Waylaid Heart

So, I took a day, drove to the beach, ate too much, and read a little. Also, I learned that I’m a little scary. About three families today, as I was passing them by, clutched their children tightly to their sides. The mothers glared, and the fathers looked concerned. The most exciting example came when I was in a public changing room. I had my shorts on and was about to leave. At the sink was a father and son. I had in my ear a pundit, named Michael Knowles, who, utilizing a clever turn of phrase, produced in my person a guffaw. The father, who had already been eyeing me, picked his son up into his chest, and keeping his eyes upon me, began backing away toward the door. The father’s reaction was to me so outrageous that I began to really laugh heartily, near uncontrollably. With widening eyes, the father and son exited stage right. Curtains fall with me center stage cackling maniacally.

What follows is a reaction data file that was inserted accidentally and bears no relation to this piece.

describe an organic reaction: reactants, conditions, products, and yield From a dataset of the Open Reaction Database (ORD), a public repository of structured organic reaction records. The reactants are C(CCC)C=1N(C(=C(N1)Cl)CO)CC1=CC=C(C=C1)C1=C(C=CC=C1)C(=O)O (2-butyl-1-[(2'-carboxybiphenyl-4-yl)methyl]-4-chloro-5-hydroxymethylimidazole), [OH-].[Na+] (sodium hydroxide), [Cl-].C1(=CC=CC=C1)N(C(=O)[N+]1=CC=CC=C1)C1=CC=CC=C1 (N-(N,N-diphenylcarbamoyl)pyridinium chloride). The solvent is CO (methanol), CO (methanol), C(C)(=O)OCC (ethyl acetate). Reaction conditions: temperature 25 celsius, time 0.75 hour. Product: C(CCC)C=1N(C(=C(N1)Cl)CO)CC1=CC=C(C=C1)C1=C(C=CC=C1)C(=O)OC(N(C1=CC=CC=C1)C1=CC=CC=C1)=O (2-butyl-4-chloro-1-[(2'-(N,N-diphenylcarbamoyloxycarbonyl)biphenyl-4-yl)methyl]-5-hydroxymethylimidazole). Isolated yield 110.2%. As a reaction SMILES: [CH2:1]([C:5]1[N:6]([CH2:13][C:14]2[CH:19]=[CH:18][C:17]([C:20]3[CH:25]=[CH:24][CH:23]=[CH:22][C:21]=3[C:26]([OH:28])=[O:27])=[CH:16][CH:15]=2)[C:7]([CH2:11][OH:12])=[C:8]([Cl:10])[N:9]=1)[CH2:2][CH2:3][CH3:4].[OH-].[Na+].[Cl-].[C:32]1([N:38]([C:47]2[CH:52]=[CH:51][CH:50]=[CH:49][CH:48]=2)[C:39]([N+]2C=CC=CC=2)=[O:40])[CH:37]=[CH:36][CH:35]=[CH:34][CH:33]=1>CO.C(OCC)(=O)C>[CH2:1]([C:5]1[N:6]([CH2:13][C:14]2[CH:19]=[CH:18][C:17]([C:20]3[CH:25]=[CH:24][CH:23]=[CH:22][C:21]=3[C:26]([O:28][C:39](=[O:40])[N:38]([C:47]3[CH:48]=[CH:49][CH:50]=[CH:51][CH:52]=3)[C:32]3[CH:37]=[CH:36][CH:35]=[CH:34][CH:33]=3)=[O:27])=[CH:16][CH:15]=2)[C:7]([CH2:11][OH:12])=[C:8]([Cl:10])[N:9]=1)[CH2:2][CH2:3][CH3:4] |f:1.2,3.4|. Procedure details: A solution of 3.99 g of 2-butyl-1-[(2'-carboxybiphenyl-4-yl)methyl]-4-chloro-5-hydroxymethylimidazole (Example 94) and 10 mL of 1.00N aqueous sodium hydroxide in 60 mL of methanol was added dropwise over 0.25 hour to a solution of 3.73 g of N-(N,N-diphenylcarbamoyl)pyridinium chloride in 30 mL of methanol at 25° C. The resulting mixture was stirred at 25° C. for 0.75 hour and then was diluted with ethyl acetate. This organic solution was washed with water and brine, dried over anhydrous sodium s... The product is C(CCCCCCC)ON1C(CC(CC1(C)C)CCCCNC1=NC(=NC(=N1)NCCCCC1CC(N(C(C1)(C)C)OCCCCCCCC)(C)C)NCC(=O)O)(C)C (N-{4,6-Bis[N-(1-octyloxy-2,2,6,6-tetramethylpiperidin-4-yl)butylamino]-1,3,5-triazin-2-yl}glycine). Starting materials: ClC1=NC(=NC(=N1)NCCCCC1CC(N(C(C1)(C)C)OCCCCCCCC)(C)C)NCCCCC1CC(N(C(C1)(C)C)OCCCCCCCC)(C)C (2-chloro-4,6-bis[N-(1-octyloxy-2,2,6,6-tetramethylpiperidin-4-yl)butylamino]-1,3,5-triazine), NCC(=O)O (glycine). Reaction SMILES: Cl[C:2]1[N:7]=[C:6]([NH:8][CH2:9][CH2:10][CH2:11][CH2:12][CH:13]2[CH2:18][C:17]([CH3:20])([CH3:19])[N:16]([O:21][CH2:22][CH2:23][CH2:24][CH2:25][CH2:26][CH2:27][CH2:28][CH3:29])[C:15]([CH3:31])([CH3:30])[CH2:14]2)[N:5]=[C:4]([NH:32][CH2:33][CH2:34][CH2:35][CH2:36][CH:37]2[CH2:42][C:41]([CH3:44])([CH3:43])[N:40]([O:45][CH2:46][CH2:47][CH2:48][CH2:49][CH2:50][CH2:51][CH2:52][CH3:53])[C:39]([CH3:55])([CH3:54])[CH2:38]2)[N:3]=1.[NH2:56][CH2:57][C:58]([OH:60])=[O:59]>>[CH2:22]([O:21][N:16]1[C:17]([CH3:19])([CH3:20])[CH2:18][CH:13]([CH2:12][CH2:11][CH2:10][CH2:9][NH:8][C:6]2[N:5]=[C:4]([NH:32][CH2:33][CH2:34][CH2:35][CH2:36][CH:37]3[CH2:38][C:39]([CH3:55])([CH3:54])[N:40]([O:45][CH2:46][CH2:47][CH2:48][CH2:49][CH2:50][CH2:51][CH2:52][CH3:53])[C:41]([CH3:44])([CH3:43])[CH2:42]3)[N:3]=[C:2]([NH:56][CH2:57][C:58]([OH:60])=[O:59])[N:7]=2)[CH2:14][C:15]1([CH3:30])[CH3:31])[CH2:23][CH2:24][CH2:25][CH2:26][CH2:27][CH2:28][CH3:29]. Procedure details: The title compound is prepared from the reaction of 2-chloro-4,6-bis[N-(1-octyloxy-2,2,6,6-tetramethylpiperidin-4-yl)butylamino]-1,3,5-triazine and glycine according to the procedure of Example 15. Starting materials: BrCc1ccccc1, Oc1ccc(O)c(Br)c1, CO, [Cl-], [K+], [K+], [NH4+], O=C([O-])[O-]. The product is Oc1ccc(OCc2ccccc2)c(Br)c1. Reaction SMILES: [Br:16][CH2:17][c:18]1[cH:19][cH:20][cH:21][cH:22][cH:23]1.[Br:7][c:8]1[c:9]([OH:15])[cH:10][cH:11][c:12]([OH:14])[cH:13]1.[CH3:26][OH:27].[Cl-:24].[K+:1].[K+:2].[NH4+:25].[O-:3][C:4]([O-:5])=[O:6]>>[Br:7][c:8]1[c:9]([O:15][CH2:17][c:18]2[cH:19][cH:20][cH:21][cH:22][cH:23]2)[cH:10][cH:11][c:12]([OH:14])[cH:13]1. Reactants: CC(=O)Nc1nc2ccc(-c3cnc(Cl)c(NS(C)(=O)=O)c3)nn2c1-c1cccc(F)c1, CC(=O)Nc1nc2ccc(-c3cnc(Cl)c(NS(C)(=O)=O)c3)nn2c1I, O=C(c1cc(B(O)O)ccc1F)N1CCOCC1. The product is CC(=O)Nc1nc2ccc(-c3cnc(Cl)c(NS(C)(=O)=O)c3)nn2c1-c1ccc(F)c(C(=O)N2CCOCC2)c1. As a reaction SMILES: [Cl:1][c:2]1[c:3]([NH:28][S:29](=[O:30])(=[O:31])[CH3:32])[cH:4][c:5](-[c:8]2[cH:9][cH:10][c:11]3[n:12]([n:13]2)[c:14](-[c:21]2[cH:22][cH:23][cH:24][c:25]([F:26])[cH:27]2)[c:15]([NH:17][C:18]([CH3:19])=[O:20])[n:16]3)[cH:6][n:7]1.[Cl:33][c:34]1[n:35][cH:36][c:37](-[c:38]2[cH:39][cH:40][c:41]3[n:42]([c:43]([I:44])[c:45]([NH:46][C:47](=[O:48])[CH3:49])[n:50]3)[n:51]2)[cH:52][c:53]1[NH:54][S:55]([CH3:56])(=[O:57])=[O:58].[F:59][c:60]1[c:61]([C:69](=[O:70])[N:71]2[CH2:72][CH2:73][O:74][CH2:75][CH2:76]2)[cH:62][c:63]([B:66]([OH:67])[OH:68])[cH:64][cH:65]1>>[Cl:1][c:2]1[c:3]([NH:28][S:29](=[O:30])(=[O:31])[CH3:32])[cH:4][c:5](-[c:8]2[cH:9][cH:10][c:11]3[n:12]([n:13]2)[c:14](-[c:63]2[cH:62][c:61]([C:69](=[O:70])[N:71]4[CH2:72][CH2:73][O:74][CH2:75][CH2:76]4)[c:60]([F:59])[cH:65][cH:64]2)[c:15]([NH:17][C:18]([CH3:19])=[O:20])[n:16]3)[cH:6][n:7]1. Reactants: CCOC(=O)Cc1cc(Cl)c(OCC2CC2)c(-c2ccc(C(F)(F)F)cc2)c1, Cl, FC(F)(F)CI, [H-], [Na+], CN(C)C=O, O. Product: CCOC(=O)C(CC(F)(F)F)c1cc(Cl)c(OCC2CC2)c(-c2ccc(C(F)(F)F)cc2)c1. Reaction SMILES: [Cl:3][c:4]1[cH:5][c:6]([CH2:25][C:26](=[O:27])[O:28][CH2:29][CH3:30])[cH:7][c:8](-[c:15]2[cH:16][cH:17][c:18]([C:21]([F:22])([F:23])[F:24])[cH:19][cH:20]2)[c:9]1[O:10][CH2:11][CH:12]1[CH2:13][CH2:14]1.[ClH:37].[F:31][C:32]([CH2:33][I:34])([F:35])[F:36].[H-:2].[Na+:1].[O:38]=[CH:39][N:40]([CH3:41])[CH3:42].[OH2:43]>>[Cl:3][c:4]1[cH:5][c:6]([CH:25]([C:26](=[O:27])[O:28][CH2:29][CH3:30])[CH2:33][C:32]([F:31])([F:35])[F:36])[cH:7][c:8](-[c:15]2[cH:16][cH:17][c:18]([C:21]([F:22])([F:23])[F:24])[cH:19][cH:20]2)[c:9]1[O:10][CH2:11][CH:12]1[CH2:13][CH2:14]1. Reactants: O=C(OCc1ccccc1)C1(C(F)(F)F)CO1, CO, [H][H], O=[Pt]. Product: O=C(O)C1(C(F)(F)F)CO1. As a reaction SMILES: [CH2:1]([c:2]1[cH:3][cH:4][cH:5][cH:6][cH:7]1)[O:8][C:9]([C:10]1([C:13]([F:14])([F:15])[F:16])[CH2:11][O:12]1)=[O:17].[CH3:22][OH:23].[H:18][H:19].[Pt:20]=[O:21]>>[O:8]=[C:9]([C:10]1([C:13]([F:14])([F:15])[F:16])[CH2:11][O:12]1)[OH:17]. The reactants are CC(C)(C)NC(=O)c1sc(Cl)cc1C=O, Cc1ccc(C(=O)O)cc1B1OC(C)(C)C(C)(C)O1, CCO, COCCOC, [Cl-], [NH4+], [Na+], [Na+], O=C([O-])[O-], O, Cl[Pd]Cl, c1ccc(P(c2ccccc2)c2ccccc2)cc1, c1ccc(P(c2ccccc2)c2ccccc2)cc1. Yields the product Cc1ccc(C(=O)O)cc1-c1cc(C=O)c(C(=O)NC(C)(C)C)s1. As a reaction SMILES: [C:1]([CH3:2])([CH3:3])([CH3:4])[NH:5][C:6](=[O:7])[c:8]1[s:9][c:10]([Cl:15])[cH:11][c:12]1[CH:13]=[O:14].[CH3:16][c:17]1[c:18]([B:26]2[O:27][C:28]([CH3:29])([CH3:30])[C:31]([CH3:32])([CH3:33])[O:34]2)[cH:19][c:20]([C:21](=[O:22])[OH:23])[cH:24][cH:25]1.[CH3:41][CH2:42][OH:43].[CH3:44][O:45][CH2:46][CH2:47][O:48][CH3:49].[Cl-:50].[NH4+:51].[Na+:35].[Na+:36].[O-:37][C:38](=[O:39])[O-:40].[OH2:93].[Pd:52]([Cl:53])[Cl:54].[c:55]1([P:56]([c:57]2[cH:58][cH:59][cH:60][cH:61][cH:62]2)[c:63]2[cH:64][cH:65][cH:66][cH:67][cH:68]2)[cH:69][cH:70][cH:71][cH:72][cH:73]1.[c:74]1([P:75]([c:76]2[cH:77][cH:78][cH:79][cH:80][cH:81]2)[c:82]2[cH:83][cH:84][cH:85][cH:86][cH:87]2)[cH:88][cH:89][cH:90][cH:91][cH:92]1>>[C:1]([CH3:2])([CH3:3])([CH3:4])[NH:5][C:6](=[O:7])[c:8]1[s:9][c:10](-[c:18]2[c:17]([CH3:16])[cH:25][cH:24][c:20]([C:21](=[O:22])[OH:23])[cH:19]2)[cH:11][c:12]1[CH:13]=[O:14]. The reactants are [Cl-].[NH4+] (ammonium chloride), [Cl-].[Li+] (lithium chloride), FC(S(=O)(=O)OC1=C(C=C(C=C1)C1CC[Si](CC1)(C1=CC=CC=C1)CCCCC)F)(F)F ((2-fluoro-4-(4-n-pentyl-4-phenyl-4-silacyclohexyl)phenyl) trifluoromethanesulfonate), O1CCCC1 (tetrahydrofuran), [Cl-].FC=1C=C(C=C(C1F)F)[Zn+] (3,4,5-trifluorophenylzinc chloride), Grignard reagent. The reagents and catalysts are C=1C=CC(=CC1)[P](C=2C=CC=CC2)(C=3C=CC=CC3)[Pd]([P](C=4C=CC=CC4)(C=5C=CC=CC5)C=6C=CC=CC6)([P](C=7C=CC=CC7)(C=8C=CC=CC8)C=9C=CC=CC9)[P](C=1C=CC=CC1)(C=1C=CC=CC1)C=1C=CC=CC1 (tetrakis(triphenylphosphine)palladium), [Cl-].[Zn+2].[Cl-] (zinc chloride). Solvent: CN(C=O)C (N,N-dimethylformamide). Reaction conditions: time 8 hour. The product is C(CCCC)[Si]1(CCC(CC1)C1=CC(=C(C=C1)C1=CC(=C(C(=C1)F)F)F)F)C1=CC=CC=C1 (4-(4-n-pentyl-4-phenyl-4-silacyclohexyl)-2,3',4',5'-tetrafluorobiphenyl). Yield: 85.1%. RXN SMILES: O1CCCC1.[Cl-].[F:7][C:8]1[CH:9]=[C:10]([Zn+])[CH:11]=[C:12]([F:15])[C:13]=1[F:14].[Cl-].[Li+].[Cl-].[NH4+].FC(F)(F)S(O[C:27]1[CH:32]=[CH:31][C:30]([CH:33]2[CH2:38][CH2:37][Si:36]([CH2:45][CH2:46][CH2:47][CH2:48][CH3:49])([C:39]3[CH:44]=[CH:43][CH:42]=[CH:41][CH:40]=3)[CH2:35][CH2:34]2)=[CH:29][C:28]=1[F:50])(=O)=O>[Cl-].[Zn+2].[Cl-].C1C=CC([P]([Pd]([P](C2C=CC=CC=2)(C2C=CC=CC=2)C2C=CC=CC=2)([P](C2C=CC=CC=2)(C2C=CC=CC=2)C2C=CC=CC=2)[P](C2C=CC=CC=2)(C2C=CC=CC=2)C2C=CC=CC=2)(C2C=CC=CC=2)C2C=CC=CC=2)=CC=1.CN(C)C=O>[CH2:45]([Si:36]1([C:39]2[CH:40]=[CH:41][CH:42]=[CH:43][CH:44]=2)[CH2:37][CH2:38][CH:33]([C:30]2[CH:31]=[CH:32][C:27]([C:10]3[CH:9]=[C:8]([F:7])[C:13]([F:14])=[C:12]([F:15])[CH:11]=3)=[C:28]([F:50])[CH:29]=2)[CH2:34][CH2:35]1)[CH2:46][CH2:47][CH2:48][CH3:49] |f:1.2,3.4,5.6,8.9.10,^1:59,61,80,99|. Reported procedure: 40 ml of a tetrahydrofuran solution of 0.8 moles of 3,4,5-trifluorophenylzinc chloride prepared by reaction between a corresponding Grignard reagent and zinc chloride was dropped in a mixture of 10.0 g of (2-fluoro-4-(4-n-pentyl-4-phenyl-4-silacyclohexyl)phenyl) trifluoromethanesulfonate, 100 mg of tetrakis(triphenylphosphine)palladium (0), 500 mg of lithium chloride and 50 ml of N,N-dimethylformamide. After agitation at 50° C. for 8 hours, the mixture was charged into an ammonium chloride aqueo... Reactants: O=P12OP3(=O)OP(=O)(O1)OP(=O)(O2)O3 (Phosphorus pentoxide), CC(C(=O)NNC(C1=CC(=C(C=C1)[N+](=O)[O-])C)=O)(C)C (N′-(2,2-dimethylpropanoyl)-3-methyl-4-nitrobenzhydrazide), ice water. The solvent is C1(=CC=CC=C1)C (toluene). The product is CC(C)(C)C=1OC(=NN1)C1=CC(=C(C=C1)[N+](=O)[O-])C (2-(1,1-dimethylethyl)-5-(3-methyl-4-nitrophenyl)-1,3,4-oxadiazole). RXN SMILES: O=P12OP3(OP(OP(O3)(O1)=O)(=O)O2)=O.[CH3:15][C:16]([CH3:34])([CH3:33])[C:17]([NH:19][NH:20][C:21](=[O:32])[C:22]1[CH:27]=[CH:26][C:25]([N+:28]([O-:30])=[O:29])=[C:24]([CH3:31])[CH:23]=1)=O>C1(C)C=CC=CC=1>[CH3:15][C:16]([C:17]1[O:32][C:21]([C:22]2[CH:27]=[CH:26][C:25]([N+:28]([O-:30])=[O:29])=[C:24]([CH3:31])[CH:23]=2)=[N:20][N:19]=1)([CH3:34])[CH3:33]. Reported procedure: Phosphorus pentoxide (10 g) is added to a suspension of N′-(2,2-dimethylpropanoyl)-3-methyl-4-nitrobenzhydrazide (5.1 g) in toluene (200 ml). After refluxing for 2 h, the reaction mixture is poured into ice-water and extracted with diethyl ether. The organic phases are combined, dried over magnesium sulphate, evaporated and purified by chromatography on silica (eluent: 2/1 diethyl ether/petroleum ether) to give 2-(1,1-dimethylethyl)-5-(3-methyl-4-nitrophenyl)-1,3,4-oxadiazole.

So was one of today’s little adventures. And yet one more thing I’ll note was a little souvenir type shop, a high class garage sale behind a storefront. Wandering among the eclectic paraphernalia spread throughout the cramped room was a worthwhile experience in and of itself, but of particular interest to me was the wall of religion: Mythological Egyptian statues stood shoulder to shoulder with the Virgin Mary and some other saints, symbols I associate with Indian and Chinese mysticism served as banners to these miniatures, and hanging from the wall were (Mesoamerican?) masks and a crucifix. It reminded me a little of Acts 17, but it was a beautiful display of confused religion, a display uncommon to my eyes but common enough to my ears: So often the modern man’s religion is as eclectic, dissimilar, and wonderfully dissonant as that wall. It was the very image, I think, of the waylaid heart of America.

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